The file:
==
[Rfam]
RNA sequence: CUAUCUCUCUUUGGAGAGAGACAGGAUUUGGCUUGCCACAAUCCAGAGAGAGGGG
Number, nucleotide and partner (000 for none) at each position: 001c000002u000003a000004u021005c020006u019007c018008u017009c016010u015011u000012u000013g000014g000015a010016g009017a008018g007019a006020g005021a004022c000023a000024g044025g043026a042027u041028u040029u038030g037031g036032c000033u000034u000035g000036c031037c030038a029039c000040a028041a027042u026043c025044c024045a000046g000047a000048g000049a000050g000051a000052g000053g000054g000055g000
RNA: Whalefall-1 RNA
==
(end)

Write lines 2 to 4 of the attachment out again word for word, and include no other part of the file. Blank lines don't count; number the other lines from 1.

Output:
RNA sequence: CUAUCUCUCUUUGGAGAGAGACAGGAUUUGGCUUGCCACAAUCCAGAGAGAGGGG
Number, nucleotide and partner (000 for none) at each position: 001c000002u000003a000004u021005c020006u019007c018008u017009c016010u015011u000012u000013g000014g000015a010016g009017a008018g007019a006020g005021a004022c000023a000024g044025g043026a042027u041028u040029u038030g037031g036032c000033u000034u000035g000036c031037c030038a029039c000040a028041a027042u026043c025044c024045a000046g000047a000048g000049a000050g000051a000052g000053g000054g000055g000
RNA: Whalefall-1 RNA